- Family and Parenting»
- Foster Care
Give Peace a Chance
Within hours, Shari shows all of us that we want her to select us. Even Ivy, who has been traumatized by the behavior of her foster sisters is soothed by Shari’s maturity and kindness. Lea’s temper tantrum scared her, Billy’s kicking the hole in the bathroom door and Mona’s constant and unrelenting provocations are wearing her down. My happy, sweet little girl is now secluding herself in her bedroom. Shari settles into the bedroom that now belongs to Shari and Billy. I knock on the door and enter the room. They are organizing, arranging and talking with one another. I am amazed. The next day is a school day, the younger girls will go to school and I will get to know Shari.
Shari joins me as I am sipping coffee, taking my morning breather after everyone leaves for school. I smile at her. I am so happy she is here with us and she is who she is. Shari takes a seat and says: ”My feet hurt, a lot. I can barely stand, they hurt so much.” “Let me see,” I say. I see little things on the bottoms of her feet that look like a corn I had on my toe once that was extremely painful. Shari has at least a dozen on each foot. I ask her if she has any other shoes besides her wooden platform wedgies. She does. I tell Shari I am certain she is in a lot of pain and we need to go to the doctor. In the meantime, I get her Ibuprophen and then we find her medical card and I call the doctor. I decide we should take care of this as soon as possible. She needs to walk without being in agony. We go to the doctor and she recommends salicylic acid applied carefully on each wart (they are warts) every four hours and to put a tiny piece of tape on each wart after the application. When I stop to get salicylic acid, I also buy gel soles to pad her feet. Shari can apply her own treatment, which she does, and her feet feel better within a day. Within a few weeks, the warts are gone. The day after the Doctors visit for the warts, I take Shari to the high School for our community. Shari would prefer to take the city bus to school so I purchase a city bus pass. The bus pass is a good idea anyway; Shari is 17 and needs mobility in the event she can get a job or anything else a young adult needs the liberty to do. Shari’s inclusion into our family is a wonderful thing. She is a minor, but also an emerging adult and I enjoy her presence very much. Billy, Lea and Ivy are happy and stable.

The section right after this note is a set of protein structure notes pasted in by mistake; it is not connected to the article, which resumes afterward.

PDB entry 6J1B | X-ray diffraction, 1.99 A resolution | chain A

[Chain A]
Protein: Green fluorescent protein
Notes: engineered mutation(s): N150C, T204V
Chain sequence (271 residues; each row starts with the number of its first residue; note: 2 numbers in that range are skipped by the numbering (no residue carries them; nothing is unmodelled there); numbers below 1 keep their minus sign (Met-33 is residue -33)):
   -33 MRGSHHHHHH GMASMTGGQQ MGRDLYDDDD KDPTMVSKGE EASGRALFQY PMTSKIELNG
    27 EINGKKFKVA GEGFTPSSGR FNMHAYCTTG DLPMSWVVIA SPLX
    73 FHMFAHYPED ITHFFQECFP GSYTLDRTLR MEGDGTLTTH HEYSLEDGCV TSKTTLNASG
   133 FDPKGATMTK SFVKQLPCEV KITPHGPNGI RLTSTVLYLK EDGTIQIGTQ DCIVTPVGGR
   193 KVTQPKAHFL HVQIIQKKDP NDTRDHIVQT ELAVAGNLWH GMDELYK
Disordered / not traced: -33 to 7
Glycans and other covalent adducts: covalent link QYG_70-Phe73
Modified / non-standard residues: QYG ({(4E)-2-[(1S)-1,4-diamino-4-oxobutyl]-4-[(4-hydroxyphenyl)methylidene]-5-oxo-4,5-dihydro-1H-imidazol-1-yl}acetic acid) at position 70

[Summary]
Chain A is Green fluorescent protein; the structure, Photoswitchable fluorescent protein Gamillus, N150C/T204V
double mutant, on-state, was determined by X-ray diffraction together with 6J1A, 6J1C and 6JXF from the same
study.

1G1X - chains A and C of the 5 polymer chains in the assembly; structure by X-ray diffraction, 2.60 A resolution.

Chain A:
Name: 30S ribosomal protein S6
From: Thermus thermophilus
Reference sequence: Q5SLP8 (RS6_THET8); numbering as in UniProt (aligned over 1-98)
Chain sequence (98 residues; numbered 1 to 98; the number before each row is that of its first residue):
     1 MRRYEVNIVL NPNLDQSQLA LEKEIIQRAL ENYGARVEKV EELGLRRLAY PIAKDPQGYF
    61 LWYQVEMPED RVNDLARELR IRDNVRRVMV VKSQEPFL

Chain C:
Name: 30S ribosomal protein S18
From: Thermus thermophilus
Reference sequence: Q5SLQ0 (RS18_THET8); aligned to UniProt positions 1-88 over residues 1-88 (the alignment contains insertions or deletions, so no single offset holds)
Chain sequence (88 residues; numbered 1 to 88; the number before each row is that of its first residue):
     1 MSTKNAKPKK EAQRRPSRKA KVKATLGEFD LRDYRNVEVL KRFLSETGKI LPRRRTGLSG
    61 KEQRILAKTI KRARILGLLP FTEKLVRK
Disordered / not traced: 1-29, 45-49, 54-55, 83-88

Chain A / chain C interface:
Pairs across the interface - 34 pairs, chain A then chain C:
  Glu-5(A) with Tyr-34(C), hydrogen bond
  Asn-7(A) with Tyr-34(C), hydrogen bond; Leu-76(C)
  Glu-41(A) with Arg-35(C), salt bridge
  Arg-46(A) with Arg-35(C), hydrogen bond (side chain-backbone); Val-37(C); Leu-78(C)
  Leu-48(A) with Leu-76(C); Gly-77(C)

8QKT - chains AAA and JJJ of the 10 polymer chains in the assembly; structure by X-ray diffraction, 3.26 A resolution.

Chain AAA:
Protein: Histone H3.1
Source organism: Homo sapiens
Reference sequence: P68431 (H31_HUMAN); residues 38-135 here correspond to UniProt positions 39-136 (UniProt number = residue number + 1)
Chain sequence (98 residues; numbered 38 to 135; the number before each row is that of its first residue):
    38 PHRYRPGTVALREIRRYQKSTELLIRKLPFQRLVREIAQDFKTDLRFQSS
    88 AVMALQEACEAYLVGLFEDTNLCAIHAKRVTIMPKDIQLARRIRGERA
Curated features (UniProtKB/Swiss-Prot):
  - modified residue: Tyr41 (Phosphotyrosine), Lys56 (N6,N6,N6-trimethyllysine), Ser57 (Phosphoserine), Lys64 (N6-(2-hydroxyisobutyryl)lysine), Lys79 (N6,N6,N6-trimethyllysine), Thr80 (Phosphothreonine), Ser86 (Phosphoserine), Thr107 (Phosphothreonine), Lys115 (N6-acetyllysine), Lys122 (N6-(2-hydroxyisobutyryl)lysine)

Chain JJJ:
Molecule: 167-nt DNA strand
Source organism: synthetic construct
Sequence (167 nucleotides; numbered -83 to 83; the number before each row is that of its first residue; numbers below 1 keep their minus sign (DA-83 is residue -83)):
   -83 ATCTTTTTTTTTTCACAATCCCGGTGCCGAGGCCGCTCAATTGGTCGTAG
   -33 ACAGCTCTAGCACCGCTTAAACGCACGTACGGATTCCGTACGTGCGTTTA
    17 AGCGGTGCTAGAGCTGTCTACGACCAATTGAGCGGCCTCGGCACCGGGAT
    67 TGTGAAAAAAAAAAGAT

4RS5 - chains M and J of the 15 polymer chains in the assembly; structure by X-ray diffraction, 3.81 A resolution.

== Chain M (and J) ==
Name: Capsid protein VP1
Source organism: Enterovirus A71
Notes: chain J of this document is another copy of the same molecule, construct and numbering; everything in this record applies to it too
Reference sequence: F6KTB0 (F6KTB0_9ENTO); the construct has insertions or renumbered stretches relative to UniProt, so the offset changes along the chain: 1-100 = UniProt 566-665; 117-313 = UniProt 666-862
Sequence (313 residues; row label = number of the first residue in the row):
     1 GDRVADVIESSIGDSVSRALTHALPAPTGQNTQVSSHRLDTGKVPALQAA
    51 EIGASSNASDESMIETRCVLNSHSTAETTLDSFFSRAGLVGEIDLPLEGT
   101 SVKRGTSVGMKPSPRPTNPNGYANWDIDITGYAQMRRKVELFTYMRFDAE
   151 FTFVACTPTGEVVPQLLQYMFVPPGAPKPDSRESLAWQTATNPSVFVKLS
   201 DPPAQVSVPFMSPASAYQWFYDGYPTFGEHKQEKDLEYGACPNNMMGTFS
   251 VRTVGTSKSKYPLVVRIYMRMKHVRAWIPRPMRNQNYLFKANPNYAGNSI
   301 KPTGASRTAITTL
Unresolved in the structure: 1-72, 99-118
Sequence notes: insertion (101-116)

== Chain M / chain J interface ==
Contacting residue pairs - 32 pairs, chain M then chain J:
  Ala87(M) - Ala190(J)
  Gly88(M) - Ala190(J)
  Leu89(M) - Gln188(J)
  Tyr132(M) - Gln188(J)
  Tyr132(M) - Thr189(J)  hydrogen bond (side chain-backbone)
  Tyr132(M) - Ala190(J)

Within a week, Shari urgently needs to talk to me privately. We get together the following morning after everyone has left for school. “I haven’t been to school for two days, I can’t stand this school.” Shari confesses. The fact that she came to me directly and let me know is a good thing. I totally understand; this is a tough high school. I am relieved that this is the problem. It is something I think we can solve. This problem is not nearly as serious as some of the possibilities I feared. I called her school counselor, explained the problem and we were in her office within the hour working out an alternative program. Shari is placed on independent study, is diligent, and gets a job.